Discussion

This study examined the factors associated with childhood morbidity in sub-Saharan Africa. Results revealed that one-fifth of children in sub-Saharan Africa have suffered from fever and cough while 16% suffered from diarrhoea. Children of women aged 15–24 and 25–34 are more likely to experience morbidity compared with children of women aged 35 years and above. This implies that children of older women have lower tendency of experiencing morbidity compared with children of young and middle-aged women.18–20 This may be linked to the notion that older women are more experienced in child care practices than young and middle-aged women. Such experience may have contributed to the knowledge of these women in disease prevention measures.

Although results at a point in time indicated that children of uneducated women are less likely to experience fever and cough, other results showed that attaining higher education reduces the chances of experiencing morbidity.21 22 For instance, children whose mothers are uneducated and those with primary education are more likely to suffer from diarrhoea compared with children whose mothers have secondary or higher education. The possible explanation for these results may be that uneducated women at a point in time observed some measures which prevented their children from experiencing fever and cough but did not take measures to prevent their children from experiencing diarrhoea. Not maintaining personal hygiene and living in an unhygienic environment may contribute to childhood diarrhoea.

Contrarily, this may be an advantage on the part of educated women who place high priority on hygiene. Results also showed that children from poorest and poorer households are more likely to suffer from morbidity than children from richest households. This indicates that there is a significant relationship between household wealth and childhood morbidity.23 24 Poverty at household level contributes to poor feeding condition of children and forces households to live in poor environment. Poor feeding condition and living in unhygienic environment expose children to morbidity. Children of non-working women are less likely to suffer from any of the diseases compared with children of working women. This has also been reported in other studies.25 This may be linked to the fact that non-working women have more time to cater for their children than working women. Working women with young children, especially those in urban areas, tend to put their children under the care of day care providers, housemaids or guardians. In most cases, these children are not properly taken care of which negatively impacts on their health. It is further revealed that children who are within the age bracket of 12–23 months are more likely to suffer from fever and diarrhoea than children who are within the age bracket of 24–59 months. This indicates that younger children are more susceptible to diseases than older children.26 27 This may be premised on the fact that the older a child becomes, the stronger the immunity he or she builds. However, results showed that unvaccinated children are less likely to suffer from morbidity compared with vaccinated children. This may be linked to the fact that the routine vaccines being administered to children are not meant to prevent any of the diseases under review.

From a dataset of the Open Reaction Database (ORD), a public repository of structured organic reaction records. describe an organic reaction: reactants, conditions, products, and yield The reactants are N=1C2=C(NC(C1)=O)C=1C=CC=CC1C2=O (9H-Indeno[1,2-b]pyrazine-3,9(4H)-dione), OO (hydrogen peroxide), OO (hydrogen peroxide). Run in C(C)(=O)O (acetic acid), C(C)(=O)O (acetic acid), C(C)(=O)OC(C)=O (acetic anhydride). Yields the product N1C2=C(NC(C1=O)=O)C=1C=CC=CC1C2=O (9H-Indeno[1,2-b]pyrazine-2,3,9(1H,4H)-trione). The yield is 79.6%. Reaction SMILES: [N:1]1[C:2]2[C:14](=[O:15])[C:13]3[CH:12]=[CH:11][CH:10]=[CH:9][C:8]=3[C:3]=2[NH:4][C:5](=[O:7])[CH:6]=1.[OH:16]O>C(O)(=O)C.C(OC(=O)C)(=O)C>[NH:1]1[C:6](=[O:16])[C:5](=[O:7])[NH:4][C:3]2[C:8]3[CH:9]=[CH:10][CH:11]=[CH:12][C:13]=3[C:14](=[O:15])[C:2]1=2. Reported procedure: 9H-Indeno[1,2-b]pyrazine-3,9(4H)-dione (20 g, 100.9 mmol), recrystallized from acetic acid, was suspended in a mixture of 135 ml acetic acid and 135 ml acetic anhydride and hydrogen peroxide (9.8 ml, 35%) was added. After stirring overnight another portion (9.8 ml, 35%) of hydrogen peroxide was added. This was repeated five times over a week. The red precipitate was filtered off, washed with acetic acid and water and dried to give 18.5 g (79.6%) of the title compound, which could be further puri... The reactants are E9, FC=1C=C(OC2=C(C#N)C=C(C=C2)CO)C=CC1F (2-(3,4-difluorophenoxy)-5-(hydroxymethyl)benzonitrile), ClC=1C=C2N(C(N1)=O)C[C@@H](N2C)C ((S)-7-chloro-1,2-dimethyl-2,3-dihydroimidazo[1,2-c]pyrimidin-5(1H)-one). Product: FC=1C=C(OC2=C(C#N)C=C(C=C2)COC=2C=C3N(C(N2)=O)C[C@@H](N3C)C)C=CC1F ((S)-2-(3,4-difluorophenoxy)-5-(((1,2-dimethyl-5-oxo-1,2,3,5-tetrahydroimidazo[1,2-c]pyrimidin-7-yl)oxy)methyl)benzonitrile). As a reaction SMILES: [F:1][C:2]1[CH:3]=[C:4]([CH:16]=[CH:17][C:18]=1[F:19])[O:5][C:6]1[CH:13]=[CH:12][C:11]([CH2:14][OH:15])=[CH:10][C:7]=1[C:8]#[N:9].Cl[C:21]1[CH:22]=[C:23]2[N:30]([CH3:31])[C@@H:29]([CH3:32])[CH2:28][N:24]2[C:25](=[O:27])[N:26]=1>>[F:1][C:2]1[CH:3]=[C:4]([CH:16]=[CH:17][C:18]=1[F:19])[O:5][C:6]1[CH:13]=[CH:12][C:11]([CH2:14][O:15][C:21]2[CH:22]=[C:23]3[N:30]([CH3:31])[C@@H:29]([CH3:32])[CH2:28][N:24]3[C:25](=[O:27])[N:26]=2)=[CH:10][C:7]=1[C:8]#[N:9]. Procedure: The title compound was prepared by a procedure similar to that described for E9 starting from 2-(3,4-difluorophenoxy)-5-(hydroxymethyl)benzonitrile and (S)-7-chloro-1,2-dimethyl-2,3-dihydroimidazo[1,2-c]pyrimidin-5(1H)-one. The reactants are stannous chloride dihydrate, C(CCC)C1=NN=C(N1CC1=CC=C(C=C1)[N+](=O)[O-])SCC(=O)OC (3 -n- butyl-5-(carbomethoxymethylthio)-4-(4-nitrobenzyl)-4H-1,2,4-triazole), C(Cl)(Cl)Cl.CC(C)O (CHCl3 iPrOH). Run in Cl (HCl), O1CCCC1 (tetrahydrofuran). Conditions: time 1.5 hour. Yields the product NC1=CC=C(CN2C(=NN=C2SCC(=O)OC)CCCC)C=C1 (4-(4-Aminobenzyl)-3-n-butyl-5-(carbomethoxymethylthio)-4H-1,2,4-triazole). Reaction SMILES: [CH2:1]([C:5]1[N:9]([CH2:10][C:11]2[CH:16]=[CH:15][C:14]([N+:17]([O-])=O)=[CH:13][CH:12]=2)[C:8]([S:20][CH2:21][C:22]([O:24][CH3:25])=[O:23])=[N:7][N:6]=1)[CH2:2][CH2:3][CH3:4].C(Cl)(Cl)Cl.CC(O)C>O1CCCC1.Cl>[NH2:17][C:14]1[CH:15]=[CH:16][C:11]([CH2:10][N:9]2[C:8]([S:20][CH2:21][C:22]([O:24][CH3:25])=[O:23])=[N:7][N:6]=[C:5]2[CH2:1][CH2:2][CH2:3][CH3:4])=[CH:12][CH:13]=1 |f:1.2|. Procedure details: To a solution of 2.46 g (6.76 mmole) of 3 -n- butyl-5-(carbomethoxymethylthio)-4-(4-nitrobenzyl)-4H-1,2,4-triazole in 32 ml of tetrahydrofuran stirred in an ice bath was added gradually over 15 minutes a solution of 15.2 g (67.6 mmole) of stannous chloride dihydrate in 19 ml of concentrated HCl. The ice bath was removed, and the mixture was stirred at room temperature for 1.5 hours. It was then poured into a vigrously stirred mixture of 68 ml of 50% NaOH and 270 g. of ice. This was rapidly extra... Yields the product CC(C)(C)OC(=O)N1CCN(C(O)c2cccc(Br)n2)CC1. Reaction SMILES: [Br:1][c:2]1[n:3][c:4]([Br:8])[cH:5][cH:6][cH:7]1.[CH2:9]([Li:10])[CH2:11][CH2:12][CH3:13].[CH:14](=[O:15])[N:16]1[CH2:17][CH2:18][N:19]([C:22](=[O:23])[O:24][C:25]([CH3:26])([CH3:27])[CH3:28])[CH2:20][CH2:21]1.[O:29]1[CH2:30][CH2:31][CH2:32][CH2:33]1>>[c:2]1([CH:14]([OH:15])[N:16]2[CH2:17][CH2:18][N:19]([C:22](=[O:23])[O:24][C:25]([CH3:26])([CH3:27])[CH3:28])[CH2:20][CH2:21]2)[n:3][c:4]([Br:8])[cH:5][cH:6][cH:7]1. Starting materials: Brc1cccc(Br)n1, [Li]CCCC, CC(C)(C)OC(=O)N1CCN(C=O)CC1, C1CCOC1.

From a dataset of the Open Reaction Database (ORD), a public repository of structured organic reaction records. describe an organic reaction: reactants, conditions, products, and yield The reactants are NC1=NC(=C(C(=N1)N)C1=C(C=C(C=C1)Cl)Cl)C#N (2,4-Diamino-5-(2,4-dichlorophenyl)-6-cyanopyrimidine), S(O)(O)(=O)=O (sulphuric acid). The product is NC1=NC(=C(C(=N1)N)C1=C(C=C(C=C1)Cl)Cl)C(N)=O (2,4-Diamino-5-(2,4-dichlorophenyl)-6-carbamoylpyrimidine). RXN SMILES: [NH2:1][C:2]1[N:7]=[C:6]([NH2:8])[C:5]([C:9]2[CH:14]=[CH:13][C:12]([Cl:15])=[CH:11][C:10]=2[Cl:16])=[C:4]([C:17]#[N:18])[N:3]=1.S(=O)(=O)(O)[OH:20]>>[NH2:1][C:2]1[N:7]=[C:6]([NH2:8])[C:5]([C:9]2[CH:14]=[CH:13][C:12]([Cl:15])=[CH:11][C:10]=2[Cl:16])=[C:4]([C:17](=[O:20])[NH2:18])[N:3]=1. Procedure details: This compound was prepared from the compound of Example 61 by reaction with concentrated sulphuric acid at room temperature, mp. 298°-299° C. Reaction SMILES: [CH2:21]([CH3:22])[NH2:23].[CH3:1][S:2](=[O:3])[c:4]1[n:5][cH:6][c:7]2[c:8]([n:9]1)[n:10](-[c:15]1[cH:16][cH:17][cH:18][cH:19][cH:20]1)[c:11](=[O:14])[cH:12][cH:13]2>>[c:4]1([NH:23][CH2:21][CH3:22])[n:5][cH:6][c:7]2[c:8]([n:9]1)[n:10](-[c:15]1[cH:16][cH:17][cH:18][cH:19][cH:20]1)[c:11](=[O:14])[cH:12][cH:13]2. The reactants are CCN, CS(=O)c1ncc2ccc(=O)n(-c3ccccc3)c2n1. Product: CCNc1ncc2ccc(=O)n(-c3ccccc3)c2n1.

There seems to be a significant relationship between birth order and childhood morbidity as children of second-order birth and third or higher order birth are more likely to experience morbidity than children of first-order birth.28 Ordinarily, one would expect children of higher order birth to suffer less from any of the diseases based on mothers’ experience in child care. But previous studies found that mothers tend to allot less attention to children of higher order birth than children of first-order birth.29 This invariably exposes such children to morbidity. The size of child at birth is another important factor influencing childhood morbidity. Children who were small at birth are more likely to experience morbidity than children who were considered large or of average size.30 This indicates that the smaller a child becomes at birth, the more such child is exposed to morbidity. Environmental factors such as toilet facility also influence childhood morbidity.31–33 Children who are exposed to non-improved toilet facility are more likely to suffer from morbidity. Non-improved toilet facility exposes users to germs that are transmitted to utensils in households.

Policy implications

Efforts at reducing child mortality in sub-Saharan Africa may be jeopardised without a considerable reduction in childhood morbidity. With one-fifth of children suffering from fever and cough and 16% suffering from diarrhoea, childhood morbidity still poses a big challenge to child health in the region. Although it is on record that governments of the countries involved have taken steps at one time or the other to tackle morbidity among children, more measures need to be put in place in order to overcome this challenge. In the first instance, the programmes introduced and sponsored by international organisations in the region with the aim of addressing childhood morbidity should be sustained. It is evident that such programmes have helped in increasing awareness in disease prevention measures among mothers. In addition to this, efforts should be made at national and local levels to strengthen awareness programmes on child health among women.